Progressive Grocer

AUG 2015

Issue link:

Contents of this Issue


Page 85 of 169

84 | Progressive Grocer | Ahead of What's Next | August 2015 looking to embrace healthier eating habits. In addition to the in-store POS, online market- ing and social media support, PFK conducted 258 demo events at participating supermarkets, where shoppers could sample healthy, kid-friendly recipes featuring products from the campaign's sponsors. "Obviously, demos increase sales," says PFK VP Trish James. "Tey are a big tool to give retailers a sales bump in the fruits and vegetables they are promoting." Power Lunch With back-to-school solutions top of mind for many parents this time of year, PFK is launching a trio of programs designed to increase fruit and vegetable consumption this fall. "We have a very busy fall planned and will be executing three programs to get families ready for back to school: Our digital Power Your Lunchbox Pledge program, our fall fagship campaign at Publix and Meijer, and our Produce for Kids' Club at Tops Markets," notes James. Te Power Your Lunchbox program invites families to make a pledge to pack healthier lunches at, a site that ofers recipes, coupons and healthy lunch tips. For every pledge, PFK donates $1 to Feeding America. Te program runs Aug. 3 through mid-September. "Our digital program, Power Your Lunchbox Pledge, allows us and our sponsors to talk directly to families during one of the busiest times of the year, ofering them advice and ideas to fll lunchboxes with produce," asserts James. PFK's fall fagship campaign, which launched earlier this month and runs until October, features "Te Very Hungry Caterpillar," the beloved children's book by Eric Carle. In-store demos, kid-friendly recipes and guest appearances by the very hungry caterpillar of the story are all part of the campaign. "It's a great way to engage the con- sumer in the produce depart- ment," observes James. Finally, t he philanthropic organization will extend its Produce for Kids' Club program, which launched earlier this year at Quincy, Ill.- based Niemann Foods' County Market banner. Te transaction-based loyalty program encourages consum- ers to purchase participating produce items, ofering registered users a kids' card good for a free piece of fruit each month. Tis fall, the program will also be avail- able at Williamsville, N.Y.-based Tops Markets LLC. Supermarket Solutions What can supermarkets do to increase produce sales during the back-to-school occasion? "You need to think about solutions for customers where they are today," advises James. "What are they struggling with? Build a merchandising strategy around that." She points to a merchandising display case like the one created by PFK for a recent trade show, which featured all of the components for a delicious, produce-rich and nutritious meal. When it comes to healthier snacking, Crispy Green, the Fairfeld, N.J.-based maker of Crispy Fruit all-natural freeze-dried fruit snacks, has intro- duced a pack of six 0.36-ounce Crispy Fruit bags in seven varieties: Apples, Mangoes, Asian Pears, Bananas, Cantaloupes, Pineapples and Tangerine. Although Crispy Fruit is 100 percent pure, freeze-dried fruit with no added sugar, "kids feel like they're munching on a chip," says company spokeswoman Cherie Boldt. Crispy Green, a PFK sponsor, is also Kid Kritics Approved. Te Kid Kritics seal indicates better food choices that taste good. To gain approval, a product is blind taste-tested by a panel of kids, whose re- sponses must be 70 percent positive. "We like to position our product as the perfect complement to fresh fruit," notes Boldt. "Fresh fruit isn't always the most convenient snack for soccer practice or the backseat of the car. With Crispy Fruit, it's all fruit, non-GMO certifed, kosher and easy to eat on the go." Last month, Pero Family Farms, another PFK sponsor, expanded its retail fresh grab-and- go snack category items with 2.25-ounce Mini Sweet Pepper Snack Rings with Greek Yogurt Ranch Dip and 2.25-ounce Green Bean Snack Snips with Greek Yogurt Ranch Dip. Both items contain 45 calories or fewer. Recognizing that families need kid-friendly solutions for nutritious and favorful main courses and side dishes, Delray, Fla.-based Pero is expand- ing its lineup with an Italian Green Bean Seasoning product this month. "Te idea of the seasoning was driven by Pero Family Farms' desire to help families, Millen- nial shoppers and children alike fnd an easier Fresh Food Produce Our marketing program is about influencing the tastes of emerging consumers." —Mac Riggan, Chelan Fresh Marketing Y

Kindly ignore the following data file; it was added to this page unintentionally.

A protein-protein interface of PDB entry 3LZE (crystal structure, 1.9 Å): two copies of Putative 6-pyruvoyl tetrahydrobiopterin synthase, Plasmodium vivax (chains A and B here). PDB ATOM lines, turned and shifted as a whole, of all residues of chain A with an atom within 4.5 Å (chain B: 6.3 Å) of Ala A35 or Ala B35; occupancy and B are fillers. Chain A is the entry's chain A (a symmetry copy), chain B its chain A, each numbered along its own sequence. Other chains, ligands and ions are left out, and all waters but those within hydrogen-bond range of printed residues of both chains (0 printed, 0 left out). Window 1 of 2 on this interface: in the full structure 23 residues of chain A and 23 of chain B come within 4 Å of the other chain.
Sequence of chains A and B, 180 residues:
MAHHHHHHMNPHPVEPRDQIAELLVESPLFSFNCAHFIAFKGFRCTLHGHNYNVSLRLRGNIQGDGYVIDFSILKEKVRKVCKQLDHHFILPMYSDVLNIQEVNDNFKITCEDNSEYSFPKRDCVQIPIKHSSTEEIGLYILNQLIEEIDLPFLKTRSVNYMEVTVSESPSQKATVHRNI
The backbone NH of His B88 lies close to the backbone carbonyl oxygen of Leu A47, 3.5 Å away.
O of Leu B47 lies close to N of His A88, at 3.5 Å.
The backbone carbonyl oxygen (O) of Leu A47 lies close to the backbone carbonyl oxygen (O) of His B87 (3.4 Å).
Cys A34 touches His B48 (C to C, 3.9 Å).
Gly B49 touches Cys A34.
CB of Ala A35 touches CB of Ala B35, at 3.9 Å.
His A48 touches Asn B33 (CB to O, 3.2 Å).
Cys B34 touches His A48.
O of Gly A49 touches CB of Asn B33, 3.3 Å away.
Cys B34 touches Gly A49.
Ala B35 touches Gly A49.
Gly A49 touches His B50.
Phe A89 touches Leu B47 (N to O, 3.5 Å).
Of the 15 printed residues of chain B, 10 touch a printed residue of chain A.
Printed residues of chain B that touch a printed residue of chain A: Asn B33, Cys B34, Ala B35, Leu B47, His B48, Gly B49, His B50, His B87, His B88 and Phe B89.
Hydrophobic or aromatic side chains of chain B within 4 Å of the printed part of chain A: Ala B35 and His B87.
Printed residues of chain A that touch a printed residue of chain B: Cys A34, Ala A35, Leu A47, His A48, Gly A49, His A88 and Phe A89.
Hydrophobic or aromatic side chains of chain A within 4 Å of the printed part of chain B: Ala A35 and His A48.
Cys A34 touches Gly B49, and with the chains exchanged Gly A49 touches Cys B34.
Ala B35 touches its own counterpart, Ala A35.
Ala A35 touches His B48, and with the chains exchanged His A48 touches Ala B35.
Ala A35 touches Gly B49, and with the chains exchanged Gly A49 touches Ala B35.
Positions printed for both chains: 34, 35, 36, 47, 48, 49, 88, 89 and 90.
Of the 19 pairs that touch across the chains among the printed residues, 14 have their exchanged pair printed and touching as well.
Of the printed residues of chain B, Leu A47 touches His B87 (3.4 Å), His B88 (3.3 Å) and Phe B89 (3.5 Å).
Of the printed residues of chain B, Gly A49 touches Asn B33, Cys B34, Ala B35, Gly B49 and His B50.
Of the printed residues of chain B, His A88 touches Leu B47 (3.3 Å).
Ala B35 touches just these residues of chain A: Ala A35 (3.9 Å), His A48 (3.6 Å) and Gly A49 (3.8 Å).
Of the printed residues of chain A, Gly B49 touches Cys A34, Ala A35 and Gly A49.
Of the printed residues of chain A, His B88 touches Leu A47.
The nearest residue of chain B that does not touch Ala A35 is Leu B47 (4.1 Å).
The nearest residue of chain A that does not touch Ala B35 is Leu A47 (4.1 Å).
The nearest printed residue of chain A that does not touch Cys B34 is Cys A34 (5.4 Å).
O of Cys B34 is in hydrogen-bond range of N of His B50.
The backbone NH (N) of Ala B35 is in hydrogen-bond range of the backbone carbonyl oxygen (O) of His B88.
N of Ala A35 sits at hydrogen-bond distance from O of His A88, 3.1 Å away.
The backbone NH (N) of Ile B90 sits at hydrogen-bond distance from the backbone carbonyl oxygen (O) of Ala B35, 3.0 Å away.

Articles in this issue

Links on this page

Archives of this issue

view archives of Progressive Grocer - AUG 2015